Treatment Methods for Alcohol Detox Symptoms
Chronic drinkers, binge drinkers and people with long histories of alcohol abuse know all too well how excruciating alcohol withdrawal effects can be. These same effects drive many a person to keep drinking if only to gain relief from withdrawal. According to the University of New Mexico, as many as 18 million Americans struggled with alcohol abuse disorders in 2007.
As uncomfortable as withdrawal effects can be, they pale in comparison to alcohol detox symptoms. Over the course of drinking, chemical functions throughout the brain and body realign to accommodate alcohol’s effects.
During the detox process, the absence of alcohol’s effects leaves brain and body functions in a state of near shock. For these reasons, alcohol detox programs administer one or more treatment methods that help to support damaged chemical processes and relieve the discomfort that comes with alcohol detox symptoms.
Alcohol Detox Symptoms
By the time a person enters alcohol detox, alcohol’s effects have come to regulate neurotransmitter production in the brain. In effect, alcohol slows brain electrical activity as well as brain chemical processes in general.
Over time, the brain stops producing neurotransmitter chemicals on its own and becomes increasingly dependent on alcohol’s effects. In the absence of alcohol, the brain struggles to pick up where alcohol’s effects leave off, which in turn gives rise to alcohol detox symptoms.
According to the National Center for Biotechnology Information, alcohol detox symptoms can start anywhere from six to 24 hours after a person’s last drink. Alcohol detox symptoms most often experienced include:
- Muddled thinking processes
- Nausea and vomiting
Treatment methods used work to support damaged brain chemical processes and essentially pick up where alcohol’s effects leave off in terms of helping the brain regulate bodily functions. Medications such as benzodiazepines, barbiturates and anticonvulsants are commonly used as methods of treatment.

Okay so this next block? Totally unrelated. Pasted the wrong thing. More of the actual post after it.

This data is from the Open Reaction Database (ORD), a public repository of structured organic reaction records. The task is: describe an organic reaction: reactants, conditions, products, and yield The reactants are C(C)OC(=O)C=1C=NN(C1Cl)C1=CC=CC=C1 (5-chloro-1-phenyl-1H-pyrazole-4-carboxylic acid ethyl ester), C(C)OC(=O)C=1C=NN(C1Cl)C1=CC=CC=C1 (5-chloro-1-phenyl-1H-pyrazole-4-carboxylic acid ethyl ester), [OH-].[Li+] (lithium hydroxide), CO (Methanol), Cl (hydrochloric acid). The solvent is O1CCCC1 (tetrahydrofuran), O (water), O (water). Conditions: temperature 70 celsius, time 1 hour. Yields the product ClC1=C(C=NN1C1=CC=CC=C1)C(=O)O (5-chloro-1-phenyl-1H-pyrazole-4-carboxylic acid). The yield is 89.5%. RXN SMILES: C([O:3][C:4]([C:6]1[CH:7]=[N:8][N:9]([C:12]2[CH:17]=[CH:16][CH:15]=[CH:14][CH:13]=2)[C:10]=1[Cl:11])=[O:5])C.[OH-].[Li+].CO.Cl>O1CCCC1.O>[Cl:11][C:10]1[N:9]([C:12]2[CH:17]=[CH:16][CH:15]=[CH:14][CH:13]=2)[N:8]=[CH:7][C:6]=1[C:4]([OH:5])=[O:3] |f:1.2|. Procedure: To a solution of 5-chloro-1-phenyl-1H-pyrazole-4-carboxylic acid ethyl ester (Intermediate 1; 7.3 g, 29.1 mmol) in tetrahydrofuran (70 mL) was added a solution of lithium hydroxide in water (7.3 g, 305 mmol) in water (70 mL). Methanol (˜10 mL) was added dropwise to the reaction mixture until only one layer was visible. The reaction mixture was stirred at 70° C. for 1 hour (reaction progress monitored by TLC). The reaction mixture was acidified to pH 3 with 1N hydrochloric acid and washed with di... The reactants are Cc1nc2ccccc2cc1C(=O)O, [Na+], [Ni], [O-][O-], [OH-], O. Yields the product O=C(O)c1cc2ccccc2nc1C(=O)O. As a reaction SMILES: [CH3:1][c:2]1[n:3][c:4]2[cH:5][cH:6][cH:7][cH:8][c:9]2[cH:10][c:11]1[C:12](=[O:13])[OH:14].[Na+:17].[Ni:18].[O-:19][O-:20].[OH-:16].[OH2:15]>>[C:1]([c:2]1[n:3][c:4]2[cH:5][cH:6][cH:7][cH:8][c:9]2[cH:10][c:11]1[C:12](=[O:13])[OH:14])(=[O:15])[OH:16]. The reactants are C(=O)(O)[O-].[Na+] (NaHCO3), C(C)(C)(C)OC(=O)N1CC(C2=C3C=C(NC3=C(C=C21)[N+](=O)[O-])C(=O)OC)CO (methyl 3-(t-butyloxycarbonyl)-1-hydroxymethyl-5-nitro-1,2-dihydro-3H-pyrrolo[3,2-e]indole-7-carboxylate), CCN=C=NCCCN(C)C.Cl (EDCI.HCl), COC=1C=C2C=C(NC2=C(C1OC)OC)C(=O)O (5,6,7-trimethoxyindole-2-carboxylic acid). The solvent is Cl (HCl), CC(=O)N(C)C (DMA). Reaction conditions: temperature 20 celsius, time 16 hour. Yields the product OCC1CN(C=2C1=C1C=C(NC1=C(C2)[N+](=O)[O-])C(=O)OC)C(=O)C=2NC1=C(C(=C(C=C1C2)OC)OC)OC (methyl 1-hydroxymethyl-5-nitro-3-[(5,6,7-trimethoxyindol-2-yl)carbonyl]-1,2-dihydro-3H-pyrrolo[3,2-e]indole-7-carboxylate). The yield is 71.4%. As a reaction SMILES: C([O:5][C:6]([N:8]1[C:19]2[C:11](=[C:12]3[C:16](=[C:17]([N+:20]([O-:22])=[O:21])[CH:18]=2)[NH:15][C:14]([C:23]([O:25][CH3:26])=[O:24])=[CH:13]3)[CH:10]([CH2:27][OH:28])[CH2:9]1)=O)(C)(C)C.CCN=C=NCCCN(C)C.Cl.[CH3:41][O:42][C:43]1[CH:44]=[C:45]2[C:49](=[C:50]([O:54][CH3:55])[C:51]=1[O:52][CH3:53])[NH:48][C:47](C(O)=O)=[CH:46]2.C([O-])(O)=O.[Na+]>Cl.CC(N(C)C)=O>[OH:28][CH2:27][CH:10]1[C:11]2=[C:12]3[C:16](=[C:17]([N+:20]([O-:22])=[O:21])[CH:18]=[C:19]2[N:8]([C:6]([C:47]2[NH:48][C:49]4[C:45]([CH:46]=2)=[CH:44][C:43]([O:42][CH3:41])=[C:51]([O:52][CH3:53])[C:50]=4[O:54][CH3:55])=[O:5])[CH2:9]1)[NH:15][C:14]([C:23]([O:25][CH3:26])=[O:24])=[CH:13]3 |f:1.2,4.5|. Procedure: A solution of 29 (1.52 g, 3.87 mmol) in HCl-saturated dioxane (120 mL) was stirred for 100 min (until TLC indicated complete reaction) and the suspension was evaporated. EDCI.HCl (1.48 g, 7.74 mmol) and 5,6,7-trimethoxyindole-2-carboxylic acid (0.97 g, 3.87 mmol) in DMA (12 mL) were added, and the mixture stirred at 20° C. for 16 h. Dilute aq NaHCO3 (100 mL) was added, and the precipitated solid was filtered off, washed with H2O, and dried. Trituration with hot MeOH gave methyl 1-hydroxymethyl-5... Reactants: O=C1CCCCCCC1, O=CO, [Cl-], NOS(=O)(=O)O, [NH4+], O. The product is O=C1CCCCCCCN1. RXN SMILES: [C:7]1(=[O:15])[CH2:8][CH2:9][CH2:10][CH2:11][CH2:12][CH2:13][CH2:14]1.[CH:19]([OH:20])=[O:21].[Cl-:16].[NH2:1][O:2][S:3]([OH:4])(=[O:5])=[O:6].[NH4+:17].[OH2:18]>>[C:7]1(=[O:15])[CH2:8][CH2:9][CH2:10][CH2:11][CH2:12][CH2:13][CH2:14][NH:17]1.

The brain’s attempt to resume normal function creates a state of hyperexcitability that sets off many of the symptoms experienced in detox. Benzodiazepines have a calming effect on brain activity, which helps reduce the severity of withdrawal symptoms. For these reasons, benzodiazepines are the first line of treatment used in detox.
Benzodiazepines used include:
While barbiturates in general carry a high addiction potential, they still do a good job at relieving alcohol detox symptoms. Because of their high addiction potential, only highly supervised treatment settings use barbiturates as a treatment method. Phenobarbital is the most commonly used barbiturate for this purpose.
In cases of mild to moderate alcohol withdrawal, anticonvulsant medications have been shown to work almost as well as benzodiazepine drugs. Anticonvulsants also work to reduce the brain’s state of hyperexcitability, much like benzodiazepines and barbiturates do. Tegretol and Depakote are the two most commonly used anticonvulsant medications.
While medication treatment methods work well at alleviating alcohol detox symptoms, these approaches only address the body’s physical dependence on alcohol. Alcohol addiction stems from the brain’s psychological dependency on alcohol’s effects. For this reason, anyone wanting to stop drinking altogether will require ongoing psychosocial treatment to overcome the mindset that drives drinking behaviors.